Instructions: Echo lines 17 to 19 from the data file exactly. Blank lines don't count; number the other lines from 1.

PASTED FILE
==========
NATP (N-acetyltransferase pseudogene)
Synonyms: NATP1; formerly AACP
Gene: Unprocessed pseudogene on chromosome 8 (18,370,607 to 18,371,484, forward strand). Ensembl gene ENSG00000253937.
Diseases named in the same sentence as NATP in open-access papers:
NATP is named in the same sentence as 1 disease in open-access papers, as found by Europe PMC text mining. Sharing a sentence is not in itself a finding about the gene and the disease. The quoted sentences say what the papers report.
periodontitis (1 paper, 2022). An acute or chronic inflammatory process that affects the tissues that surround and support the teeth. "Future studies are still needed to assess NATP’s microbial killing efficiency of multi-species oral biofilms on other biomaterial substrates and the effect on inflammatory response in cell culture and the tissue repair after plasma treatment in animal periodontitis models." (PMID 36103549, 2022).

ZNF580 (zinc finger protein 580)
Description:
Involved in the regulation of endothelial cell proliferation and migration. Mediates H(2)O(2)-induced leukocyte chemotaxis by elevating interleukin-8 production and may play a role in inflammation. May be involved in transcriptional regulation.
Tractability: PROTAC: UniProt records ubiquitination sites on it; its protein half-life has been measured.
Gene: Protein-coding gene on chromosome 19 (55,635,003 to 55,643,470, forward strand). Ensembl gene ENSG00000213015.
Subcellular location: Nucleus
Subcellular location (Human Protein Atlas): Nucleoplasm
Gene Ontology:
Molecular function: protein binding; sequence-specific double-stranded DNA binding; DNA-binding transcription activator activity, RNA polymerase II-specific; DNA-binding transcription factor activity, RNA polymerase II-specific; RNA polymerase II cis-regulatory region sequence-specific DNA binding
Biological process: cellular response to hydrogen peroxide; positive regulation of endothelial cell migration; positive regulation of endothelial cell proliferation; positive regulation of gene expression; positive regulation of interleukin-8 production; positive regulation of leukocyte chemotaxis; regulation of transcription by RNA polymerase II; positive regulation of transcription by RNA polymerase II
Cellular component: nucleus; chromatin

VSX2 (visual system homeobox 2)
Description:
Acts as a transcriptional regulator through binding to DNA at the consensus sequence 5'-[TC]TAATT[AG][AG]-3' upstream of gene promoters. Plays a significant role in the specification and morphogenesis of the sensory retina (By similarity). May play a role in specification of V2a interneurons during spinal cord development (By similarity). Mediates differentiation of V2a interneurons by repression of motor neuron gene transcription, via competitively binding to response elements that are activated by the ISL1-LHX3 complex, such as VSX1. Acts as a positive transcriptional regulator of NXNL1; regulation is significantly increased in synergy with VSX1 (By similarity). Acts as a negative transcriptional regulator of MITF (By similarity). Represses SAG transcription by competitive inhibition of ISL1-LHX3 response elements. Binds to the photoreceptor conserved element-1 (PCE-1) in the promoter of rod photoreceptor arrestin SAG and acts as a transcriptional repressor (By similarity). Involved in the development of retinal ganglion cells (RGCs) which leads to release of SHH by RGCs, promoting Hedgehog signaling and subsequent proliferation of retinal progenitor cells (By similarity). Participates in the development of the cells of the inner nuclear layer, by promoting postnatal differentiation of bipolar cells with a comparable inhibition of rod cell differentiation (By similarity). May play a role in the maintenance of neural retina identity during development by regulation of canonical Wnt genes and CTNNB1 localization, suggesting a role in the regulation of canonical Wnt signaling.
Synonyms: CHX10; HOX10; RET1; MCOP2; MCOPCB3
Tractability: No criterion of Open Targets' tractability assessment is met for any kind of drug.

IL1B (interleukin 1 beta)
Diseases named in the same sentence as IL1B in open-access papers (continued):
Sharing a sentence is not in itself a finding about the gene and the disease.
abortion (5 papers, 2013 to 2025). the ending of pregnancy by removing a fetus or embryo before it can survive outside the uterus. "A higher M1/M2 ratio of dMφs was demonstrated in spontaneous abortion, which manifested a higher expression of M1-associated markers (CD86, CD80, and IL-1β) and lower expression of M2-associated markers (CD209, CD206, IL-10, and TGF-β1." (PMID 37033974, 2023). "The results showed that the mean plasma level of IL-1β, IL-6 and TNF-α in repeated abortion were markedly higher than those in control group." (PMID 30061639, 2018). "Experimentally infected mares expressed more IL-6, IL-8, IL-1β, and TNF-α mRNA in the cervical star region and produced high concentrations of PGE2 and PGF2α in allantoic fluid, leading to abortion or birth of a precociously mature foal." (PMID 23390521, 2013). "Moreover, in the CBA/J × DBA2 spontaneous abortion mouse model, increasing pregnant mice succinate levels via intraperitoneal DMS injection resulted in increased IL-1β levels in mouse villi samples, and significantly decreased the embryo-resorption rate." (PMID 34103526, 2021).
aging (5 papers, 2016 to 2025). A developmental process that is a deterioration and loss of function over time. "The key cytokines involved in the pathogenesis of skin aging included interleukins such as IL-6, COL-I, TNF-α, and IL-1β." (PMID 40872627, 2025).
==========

Cellular component: nucleus; chromatin

VSX2 (visual system homeobox 2)
Description: